0 comments / Posted by Ann Wilt

As we head off to Gurnee for our first show of the season next week, we’d like to take some time to remember the remarkable lesson horses who got us there. At Knollwood, we are all beyond fortunate to learn on some of the best lesson horses ever. Past and present, we’ve learned on some of the kindest souls and some of the best four legged teachers ever.

Remember your first lesson? You were probably so excited that you can only remember bits and pieces of the event. But we bet you can remember the big brown school horse eyes that were looking at you. They may have belonged to Willy or Sparky, or maybe an angel from the past like Ethan or KC Pony.

These beginner horses who have started countless riders come in all different shapes and sizes, but they all have had the patience of saints. We think they may actually be mythical unicorns in horse form.

Remember learning to post and how hard it was? Your horse just kept the beat while you struggled to get the rhythm and you were probably using his mouth to come up and down. He was OK with that.

Remember when you lost your balance, crossed the center line of your saddle, and your horse stopped to let you get back to the middle? Just another service they offered.

Remember learning to ride with two reins, which felt impossible? How about trying to switch your crop WHILE HOLDING two REINS? Yup, we know you probably dropped your reins, and your horse stood by while you figured it out.

How about that first bareback ride when you struggled to stay back while Willy jogged at possibly the slowest trot ever? He just kept the beat and made his adjustments to make sure you stayed in the middle.


Remember your first cantering lesson on Blue or KC Pony or Trigger? (The role has been passed down to Brinkley and Picasso today.) You had no idea how to deal with the three beats underneath you, but you were smiling as you went town the rail, and the professional had it all covered. Always happy to canter, these rockstars were happy to do it with little or no direction needed. Blue was even willing do it after the rider dropped their reins.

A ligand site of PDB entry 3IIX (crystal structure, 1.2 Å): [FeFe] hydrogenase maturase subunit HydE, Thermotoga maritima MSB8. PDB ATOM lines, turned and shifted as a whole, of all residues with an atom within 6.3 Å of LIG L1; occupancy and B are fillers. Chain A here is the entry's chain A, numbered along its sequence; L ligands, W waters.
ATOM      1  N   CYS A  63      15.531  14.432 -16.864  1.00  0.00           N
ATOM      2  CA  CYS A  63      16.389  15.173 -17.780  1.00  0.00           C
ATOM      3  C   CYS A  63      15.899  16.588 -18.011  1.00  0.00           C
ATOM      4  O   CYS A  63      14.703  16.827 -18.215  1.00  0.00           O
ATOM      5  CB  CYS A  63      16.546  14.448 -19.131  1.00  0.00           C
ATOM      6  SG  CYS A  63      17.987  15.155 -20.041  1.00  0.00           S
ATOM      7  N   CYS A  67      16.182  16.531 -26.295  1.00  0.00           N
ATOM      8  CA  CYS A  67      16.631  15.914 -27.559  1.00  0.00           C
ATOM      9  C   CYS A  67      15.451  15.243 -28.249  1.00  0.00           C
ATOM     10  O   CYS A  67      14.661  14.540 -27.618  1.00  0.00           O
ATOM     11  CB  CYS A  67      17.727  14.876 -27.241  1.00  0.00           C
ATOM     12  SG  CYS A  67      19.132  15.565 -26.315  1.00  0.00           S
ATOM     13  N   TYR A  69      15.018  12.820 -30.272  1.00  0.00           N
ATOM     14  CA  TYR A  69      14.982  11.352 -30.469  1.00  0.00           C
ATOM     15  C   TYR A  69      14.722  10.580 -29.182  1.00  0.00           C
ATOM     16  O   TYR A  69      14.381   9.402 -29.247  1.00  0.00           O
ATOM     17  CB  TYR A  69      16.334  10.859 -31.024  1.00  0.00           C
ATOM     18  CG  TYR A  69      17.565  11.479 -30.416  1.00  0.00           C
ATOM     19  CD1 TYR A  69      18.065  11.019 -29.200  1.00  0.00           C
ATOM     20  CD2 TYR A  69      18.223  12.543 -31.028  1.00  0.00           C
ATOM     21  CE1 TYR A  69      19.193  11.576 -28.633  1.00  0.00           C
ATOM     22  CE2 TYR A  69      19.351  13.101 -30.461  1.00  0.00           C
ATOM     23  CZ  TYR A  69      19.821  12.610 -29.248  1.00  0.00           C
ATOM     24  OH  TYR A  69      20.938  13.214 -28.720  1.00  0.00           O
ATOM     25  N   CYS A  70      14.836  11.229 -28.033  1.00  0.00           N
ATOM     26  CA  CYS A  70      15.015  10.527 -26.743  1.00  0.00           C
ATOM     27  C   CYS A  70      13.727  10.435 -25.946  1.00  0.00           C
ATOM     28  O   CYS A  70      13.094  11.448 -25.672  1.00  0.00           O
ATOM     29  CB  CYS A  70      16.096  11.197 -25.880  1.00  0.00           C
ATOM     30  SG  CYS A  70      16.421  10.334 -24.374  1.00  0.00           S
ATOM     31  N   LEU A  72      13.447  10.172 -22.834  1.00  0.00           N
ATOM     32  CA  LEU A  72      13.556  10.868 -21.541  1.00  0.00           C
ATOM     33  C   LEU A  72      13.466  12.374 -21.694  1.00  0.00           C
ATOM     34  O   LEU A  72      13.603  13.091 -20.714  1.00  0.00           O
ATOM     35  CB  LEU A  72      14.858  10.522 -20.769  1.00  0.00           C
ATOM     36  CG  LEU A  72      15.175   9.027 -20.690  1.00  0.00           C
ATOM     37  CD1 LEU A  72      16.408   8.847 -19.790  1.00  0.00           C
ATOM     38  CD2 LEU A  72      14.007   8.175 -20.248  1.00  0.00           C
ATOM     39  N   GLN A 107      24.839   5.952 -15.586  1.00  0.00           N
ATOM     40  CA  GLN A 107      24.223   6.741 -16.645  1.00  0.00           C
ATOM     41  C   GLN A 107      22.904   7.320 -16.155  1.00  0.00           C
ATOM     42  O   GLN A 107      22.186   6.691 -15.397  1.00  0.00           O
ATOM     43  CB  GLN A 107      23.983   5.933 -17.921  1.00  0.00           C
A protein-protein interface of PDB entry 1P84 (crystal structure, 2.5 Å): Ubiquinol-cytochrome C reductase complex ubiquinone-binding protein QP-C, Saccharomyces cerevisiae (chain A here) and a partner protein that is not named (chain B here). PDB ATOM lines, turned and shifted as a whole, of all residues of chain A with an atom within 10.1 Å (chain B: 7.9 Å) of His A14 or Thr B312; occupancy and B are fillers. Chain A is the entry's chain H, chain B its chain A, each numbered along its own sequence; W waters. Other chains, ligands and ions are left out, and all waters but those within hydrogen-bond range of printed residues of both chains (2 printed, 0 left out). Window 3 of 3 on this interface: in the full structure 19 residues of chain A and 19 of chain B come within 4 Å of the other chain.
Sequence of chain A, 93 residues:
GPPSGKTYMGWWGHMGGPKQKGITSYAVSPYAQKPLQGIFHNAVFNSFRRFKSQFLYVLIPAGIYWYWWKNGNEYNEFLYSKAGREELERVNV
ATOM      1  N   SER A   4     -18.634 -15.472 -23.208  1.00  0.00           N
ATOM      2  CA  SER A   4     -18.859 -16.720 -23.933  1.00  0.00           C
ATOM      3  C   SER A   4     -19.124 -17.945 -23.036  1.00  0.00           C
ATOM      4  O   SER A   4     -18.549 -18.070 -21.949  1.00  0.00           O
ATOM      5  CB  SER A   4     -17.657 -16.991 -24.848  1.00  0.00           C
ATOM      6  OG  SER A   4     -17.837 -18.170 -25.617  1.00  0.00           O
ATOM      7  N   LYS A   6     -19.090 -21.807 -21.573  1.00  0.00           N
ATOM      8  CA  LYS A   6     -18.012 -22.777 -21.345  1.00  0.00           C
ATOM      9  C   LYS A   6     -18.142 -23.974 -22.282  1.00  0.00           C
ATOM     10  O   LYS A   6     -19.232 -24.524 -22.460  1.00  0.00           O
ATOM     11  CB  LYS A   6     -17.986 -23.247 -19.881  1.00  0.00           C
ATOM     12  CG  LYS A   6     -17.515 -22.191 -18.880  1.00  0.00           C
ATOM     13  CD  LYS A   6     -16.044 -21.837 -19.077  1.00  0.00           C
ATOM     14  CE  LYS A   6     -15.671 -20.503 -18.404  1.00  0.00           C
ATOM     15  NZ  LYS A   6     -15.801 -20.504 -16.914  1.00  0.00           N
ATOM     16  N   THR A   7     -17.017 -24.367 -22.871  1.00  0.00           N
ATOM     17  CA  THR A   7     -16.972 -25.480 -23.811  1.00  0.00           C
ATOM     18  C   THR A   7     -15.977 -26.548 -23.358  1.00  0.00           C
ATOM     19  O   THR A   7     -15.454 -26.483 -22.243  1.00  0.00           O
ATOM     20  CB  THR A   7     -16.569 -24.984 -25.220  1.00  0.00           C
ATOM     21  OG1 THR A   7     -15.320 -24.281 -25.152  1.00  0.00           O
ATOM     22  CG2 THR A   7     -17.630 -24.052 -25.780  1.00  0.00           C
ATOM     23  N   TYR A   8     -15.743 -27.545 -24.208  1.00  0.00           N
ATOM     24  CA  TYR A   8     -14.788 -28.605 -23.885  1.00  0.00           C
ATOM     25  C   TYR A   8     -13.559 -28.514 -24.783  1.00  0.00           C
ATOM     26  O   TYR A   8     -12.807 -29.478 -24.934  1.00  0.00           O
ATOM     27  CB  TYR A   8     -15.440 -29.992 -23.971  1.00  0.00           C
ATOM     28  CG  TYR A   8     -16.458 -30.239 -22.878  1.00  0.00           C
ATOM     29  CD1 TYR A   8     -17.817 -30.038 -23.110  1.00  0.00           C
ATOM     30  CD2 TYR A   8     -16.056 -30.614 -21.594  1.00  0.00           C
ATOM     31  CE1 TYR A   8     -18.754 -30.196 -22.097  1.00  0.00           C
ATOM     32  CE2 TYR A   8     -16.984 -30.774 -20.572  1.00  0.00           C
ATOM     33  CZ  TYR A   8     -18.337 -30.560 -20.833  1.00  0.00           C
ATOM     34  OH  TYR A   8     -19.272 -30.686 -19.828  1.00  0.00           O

So, when you eventually found your confidence on these patient saints, it was time to move on to the testers.

Pretty sure you were ready to take on the world, you then met the likes of Forest or Duke. Not a new term, this group of lesson horses has long resided in the world of ‘alternate facts.’

So, you think you should draw back on the left rein to turn left? Imagine your surprise when Forest decided to go right, and Duke decided to, well, fold in half with his head going left and his butt heading to the right!

Or perhaps you were lucky enough to ride the great Ethan past, oh say, an open door. You’d survive the first shying attempt, just about get yourself to the middle of the bareback pad, and he’d go and do it again. We’re pretty sure he giggled every time it worked.

Everyone has experienced Picasso’s selective attention span. Unable to respond to the rider who is telling him (repeatedly) to trot through the turn, he is mysteriously able to hear the instructor’s voice at any time or place in the arena. When she says any word with a long ‘O’ sound in it, whether it’s ‘Hold the mane for a two point,’ or ‘The nOvember show is coming up fast,’ Picasso will come to a screeching halt because she said “WHOA”.

This special group of horses has taught many, many riders the value of paying attention, listening to horses’ signals and staying one step ahead of the chaps.


Remember the first time you rode a Saddlebred? How it felt to have that neck in front of you, whether it was Sundance, Hugo, or some of the greats from the past like Baron, Harley, or Pedro? These wonderful horses taught you about the people pleasing attitude (most of the time) that the breed is known for, and the gaits are to die for after hours and hours building strength and attitude on the quarter horses and other breeds.